August 28, 2019
Last week, the American Academy of Pediatrics released a policy statement describing the many ways that racism is detrimental to children’s health. Structural racism and discrimination in areas like education, employment, and healthcare itself can cause chronic stress, which can, in turn, predispose infants and children to chronic disease, mental health problems, birth disparities in weight, and even infant mortality. Poor medical care as a result of racism can also lead to racial disparities in maternal mortality.
The authors describe racism as a “socially transmitted disease.” For example, in one study, African American boys who experienced racism were more likely to have behavioral problems. Co-author Dr. Maria Trent says that “stress can create hypervigilance in children who sense that they are living in a threatening world.”
We know that microaggressions and other forms of everyday racism cause psychological and physical harm to people of color. Not only does the AAP’s statement re-confirm those findings, it also reveals exactly how a microaggression can link to outcomes as serious as chronic disease or birth disparities.
The authors of the statement recommend the following steps for pediatricians to counteract health effects due to racism. Pediatricians can:
1) examine internal prejudices and their influence on decision making and perceptions of patients, and
2) make external changes to their office environment. Examples include “having multicultural dolls in the waiting room...and maintaining a roster of physicians that is reflective of the patient pool.”
Reminding ourselves and others that racism has both a psychological and physical impact can boost efforts to counter microaggressions, as well as institutional structures that harm people of color.
A number of female activists of color report that their content is disproportionately censored on Facebook. Mary Canty Merrill describes how her passionate letter that began with “Dear White People: The terminology we use to define a problem determines how we attempt to solve it…” was removed. Her profile was then suspended. As a psychologist who studies racial bias, Merrill was curious to see if Facebook’s censorship was racially motivated.
She had some of her white friends post the same exact text, and then had others report it as inappropriate. In most cases, she found that the content and profiles were left untouched. In another instance, Ijeoma Oluo posted a screenshot on her profile of the harassment she regularly receives on the platform. Rather than suspending the profiles of the harassers themselves, Facebook suspended Oluo’s profile.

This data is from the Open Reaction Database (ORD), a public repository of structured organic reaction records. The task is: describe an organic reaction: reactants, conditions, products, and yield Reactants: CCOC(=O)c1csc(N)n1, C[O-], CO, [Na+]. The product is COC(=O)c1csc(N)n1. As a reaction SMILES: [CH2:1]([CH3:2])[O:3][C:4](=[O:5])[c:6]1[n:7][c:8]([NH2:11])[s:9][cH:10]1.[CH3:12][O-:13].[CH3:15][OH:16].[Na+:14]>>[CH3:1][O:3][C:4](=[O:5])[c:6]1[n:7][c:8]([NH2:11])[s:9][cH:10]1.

Other content that Facebook censors includes posts by Black people that include the N-word, and a page about Black families called “Black Love Matters.”
According to Mark Zuckerberg himself, Facebook hires thousands of manual moderators to review content posted by people all over the world. Aaron Sankin of Reveal explains that “because the moderators often live and work abroad, they don’t always have a strong grasp of the complexities of language, culture and racial politics of other countries.” It’s unfortunate but unsurprising that when the company’s moderation fails, it fails in favor of white people and against women of color who speak their minds.
Jamia Wilson, executive director of the nonprofit Women, Action and the Media, refers to Facebook when she says, “If there were systematic changes in hiring and retention of leaders at all levels, that would likely change who’s being targeted disproportionately.”
At your institution or organization, whose words are heavily edited? Whose ideas are regularly tabled? In essence, who is being censored, and how would further diversifying your leadership change that?
Jill Gutowitz, who came out as queer when she was 23, returned to her small-town New Jersey high school to find out how attitudes about LGBTQ people have changed since her experience a decade ago. She interviewed Chloë Purcell, a current student. Gutowitz recalls that when she was in school, there was a subtle but clear understanding that “if you’re gay, you will be punished.” Meanwhile, Purcell shares that she came out as bisexual during her first year of high school. Although she has a difficult time with her mother, she has a solid group of friends at school who are supportive.
Purcell adds that she doesn’t “feel as comfortable being so open about my sexuality around town” as compared to in school, and that she still doesn’t exactly “broadcast” her sexuality. After talking with Purcell, Gutowitz writes, “I know now that the damage was done slowly and insidiously. Homophobia didn’t strike in bolts of lightning, but rather loomed over me like an ominous cloud.”
Looking back at the overtly homophobic climate of just a few years ago can sometimes make it feel like outstanding progress has been made. It’s true that we have made some progress, and that in some communities, being queer in high school is radically different from what it was less than a decade ago.
But it’s important to keep Chloë Purcell’s experience in mind. Even though she is out and has support (which she likely would not have had in 2009), she still has to hide parts of herself and worry about how people will react to her queerness—in a state where LGBTQ students are protected by law.
Take stock of and celebrate the progress your institution or organization has made with regard to LGBTQ+ inclusion in the last decade. Don’t forget to recognize the LGBTQ+ people who made that progress possible—and then make a plan for addressing the issues that remain. Continue to ensure that your community is one in which LGBTQ+ people feel they can speak out, champion change, and be fully themselves.